At the opening of the film, the girls are in their first apartment when they hear operatic singing coming through the window. The landlord declares, "Maybe it's the next Lily Pons or Helen Traubel." Cut to the trio exiting the apartment to find a woman hanging up laundry while she sings "Voi che sapete" from Mozart's Le Nozze di Figaro. Full synopis for the film: "Two innocent sisters from Ohio hit Greenwich Village and must cope with wall-shaking subway construction, the neighborhood kooks, and a whopping $65 a month for an apartment. My Sister Eileen is one of those 'Look out, world, we're conquering Manhattan!' movies, with Betty Garrett as a plain, would-be writer and Janet Leigh as her knockout sister, an aspiring actress who draws men like milk draws kittens. The 1955 movie's well-scrubbed Greenwich Village is a delightful fantasy playground. The city was never like this, but it probably should have been. In one of his early roles, Jack Lemmon (crooning one of the Jule Styne-Leo Robin songs quite charmingly) plays a magazine publisher, one of the many Young Men with Ideas he would play in the subsequent decade. Even more interesting is the presence of future director Bob Fosse, as a soda jerk who romances Leigh. Fosse also choreographed the film's musical numbers, and his dances include a delightful quartet at a bandstand and a sensational showdown with Tommy Rall. Fosse and Rall try to outdo each other in a male rivalry dance that will remind Fosse fans of his obsession with hats. The breezy direction is by Richard Quine, who cowrote the script with another future director, Blake Edwards. The original source material, stories by Ruth McKenney, formed the basis for a play and a nonmusical 1942 Rosalind Russell movie, also called My Sister Eileen (in which Quine played the Fosse role); there was a Broadway musical adaptation of the stories, Wonderful Town, which is not related to this film." [Source]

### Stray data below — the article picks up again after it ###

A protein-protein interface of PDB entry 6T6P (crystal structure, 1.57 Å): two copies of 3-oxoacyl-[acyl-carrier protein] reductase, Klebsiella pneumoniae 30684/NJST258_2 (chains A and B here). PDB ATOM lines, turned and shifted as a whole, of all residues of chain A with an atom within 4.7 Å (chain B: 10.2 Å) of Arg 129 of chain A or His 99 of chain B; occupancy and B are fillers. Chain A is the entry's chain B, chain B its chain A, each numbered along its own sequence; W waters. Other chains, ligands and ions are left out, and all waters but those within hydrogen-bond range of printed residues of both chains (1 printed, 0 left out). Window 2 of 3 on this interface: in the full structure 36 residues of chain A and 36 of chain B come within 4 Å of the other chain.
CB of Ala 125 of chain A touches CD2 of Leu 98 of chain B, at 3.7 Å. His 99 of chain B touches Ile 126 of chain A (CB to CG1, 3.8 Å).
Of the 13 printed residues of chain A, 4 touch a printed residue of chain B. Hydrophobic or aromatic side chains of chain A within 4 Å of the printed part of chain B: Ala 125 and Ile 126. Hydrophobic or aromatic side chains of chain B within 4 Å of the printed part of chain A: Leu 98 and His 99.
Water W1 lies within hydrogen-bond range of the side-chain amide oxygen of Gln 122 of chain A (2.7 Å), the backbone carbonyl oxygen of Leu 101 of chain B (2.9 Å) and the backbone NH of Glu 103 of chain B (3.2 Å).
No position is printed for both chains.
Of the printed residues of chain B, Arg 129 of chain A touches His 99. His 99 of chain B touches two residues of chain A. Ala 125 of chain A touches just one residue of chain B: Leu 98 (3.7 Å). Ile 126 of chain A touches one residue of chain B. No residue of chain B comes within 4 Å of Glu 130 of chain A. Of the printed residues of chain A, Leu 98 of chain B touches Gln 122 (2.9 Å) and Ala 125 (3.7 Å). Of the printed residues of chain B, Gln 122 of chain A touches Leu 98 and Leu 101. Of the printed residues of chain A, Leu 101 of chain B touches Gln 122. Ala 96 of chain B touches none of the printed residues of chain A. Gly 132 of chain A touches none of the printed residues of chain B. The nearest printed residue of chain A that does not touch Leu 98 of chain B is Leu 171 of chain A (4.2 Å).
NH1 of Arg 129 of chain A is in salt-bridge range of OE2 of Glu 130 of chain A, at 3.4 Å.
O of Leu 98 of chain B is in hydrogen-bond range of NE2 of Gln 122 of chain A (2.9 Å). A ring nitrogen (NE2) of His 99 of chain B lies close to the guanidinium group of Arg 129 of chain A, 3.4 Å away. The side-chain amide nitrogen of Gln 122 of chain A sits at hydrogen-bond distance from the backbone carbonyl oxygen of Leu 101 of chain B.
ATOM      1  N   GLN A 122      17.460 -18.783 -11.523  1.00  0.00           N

GQ Man of the Year 2011 Awards Set For Sydney Opera House

"GQ Australia editor, and newly anointed Editor of the Year, Nicholas Smith, in association with Chivas, will host the 2011 GQ Men of the Year Awards at the Sydney Opera House. An exclusive black-tie dinner and awards ceremony will be attended by 250 guests and MC’ed by Wil Anderson, with an after party to follow in the GQ Lounge. Celebrating Australia’s leading actors, comedians, musicians, sportsmen, fashion designers and visionaries, the 2011 GQ Men of the Year Awards, in association with Chivas, welcomes back home-grown international celebrities Joel Edgerton, Alex O’Loughlin, and Rachael Taylor and comedian Jason Gann. Also on the guest list are actor Hugh Sheridan, chef Manu Feildel, swimmer James Magnussen and The Project’s Charlie Pickering. Adding further star power to the night are the presenters including David Jones Ambassador Megan Gale, chef Pete Evans, actor Jack Thompson, Sydney